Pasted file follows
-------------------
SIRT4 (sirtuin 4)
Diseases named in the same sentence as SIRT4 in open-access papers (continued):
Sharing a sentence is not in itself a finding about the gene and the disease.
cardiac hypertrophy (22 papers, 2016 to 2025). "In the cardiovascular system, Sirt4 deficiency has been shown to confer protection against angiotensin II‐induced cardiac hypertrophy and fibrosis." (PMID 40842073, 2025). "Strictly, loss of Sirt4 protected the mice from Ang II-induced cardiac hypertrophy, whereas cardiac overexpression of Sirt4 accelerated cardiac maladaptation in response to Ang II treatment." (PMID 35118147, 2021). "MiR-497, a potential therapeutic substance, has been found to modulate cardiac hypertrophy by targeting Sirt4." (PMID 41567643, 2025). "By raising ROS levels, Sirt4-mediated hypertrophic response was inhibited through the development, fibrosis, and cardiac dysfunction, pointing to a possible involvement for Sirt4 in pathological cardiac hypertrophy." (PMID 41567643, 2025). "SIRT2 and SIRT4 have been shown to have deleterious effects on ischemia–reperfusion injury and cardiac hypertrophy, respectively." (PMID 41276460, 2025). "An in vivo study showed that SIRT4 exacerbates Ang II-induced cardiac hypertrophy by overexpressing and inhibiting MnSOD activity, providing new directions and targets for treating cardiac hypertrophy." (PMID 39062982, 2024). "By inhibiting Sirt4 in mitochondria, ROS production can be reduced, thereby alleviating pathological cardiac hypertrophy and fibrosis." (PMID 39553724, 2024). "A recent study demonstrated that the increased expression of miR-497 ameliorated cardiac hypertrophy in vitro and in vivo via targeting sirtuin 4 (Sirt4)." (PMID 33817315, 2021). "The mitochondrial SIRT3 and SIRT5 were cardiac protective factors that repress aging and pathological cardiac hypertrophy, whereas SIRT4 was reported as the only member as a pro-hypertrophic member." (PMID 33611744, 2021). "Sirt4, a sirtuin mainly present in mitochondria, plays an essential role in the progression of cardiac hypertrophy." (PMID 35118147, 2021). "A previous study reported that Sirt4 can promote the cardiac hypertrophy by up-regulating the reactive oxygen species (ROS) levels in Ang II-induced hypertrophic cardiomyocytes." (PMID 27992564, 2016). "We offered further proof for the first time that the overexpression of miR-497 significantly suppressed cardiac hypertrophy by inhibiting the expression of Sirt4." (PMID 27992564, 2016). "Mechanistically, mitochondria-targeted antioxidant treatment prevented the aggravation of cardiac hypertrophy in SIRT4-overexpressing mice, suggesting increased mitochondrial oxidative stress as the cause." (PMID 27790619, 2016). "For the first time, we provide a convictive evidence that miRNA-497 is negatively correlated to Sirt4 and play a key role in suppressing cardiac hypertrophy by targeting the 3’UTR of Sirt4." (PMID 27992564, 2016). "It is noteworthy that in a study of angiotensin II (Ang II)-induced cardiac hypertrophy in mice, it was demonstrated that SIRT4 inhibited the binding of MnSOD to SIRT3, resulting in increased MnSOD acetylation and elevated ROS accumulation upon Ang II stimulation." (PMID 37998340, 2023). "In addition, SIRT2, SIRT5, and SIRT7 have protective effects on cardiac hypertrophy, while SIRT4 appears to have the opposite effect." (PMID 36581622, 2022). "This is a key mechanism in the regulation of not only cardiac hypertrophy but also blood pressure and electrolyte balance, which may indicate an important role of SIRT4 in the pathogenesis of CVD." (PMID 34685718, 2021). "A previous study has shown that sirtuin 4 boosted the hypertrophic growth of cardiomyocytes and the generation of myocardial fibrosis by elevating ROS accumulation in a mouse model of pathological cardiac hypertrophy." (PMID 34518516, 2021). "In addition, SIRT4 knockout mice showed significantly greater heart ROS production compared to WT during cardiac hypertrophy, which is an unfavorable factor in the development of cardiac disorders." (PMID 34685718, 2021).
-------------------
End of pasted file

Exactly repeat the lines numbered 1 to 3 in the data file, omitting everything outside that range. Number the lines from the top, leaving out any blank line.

SIRT4 (sirtuin 4)
Diseases named in the same sentence as SIRT4 in open-access papers (continued):
Sharing a sentence is not in itself a finding about the gene and the disease.